In August, a state appellate court issued a written opinion in a Florida personal injury case discussing the statute of limitations for a negligence claim against a construction company. According to the court’s opinion, in 2012 the plaintiff was climbing up an attic ladder in his residence when it collapsed, causing injuries. Four years later, in 2016, the plaintiff sued the defendant construction company who had built the home, alleging negligence in the installation of the attic ladder.
The defendant construction company filed a motion to dismiss, which was granted by the trial court because Florida law states that an action based on the “construction of an improvement to real property” has a ten-year statute of limitations. Finding that the Florida law applied in this case, and that the house was completed in 2004, the trial court found that the plaintiff’s claim was barred.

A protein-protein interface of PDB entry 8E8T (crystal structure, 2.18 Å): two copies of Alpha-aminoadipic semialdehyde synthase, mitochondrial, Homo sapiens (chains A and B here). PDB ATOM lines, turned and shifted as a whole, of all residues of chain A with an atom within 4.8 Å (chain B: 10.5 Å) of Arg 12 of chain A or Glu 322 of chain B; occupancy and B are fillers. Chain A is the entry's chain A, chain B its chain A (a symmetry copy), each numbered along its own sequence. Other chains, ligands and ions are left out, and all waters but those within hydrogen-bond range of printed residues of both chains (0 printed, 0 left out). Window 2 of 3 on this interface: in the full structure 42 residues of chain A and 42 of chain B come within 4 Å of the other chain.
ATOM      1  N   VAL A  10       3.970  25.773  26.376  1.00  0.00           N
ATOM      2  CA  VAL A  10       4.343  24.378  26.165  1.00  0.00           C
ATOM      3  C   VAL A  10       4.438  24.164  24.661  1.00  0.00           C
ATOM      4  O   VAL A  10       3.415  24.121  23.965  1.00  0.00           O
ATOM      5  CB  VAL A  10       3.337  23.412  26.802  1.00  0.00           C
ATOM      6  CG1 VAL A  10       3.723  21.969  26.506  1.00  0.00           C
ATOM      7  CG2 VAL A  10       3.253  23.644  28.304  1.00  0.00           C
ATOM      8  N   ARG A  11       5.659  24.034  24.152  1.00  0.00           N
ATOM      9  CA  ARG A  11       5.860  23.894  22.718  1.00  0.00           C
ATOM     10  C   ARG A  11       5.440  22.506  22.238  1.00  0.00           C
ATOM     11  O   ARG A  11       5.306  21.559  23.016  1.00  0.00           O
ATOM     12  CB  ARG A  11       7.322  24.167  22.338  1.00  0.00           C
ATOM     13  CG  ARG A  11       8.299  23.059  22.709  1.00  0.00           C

The plaintiff appealed the trial court’s dismissal, arguing that the Florida law does not apply because the construction of the attic ladder was not an “improvement to real property.” On appeal, however, the state appellate court agreed with the defendant construction company and affirmed the trial court’s holding and the defendant’s motion to dismiss. According to the court’s opinion, the attic ladder constituted an “improvement to real property” because it provided additional utility to the home; residents could now access the attic without having to bring a stand-alone ladder to the attic opening. The court held that the attic ladder did not have to increase the value of the property or be essential to the property to constitute an improvement; merely providing the additional utility was enough. Additionally, the court found that the ladder was installed during the home’s initial construction, and required both labor and money to be installed, which further supported the conclusion that the ladder was an “improvement to real property.”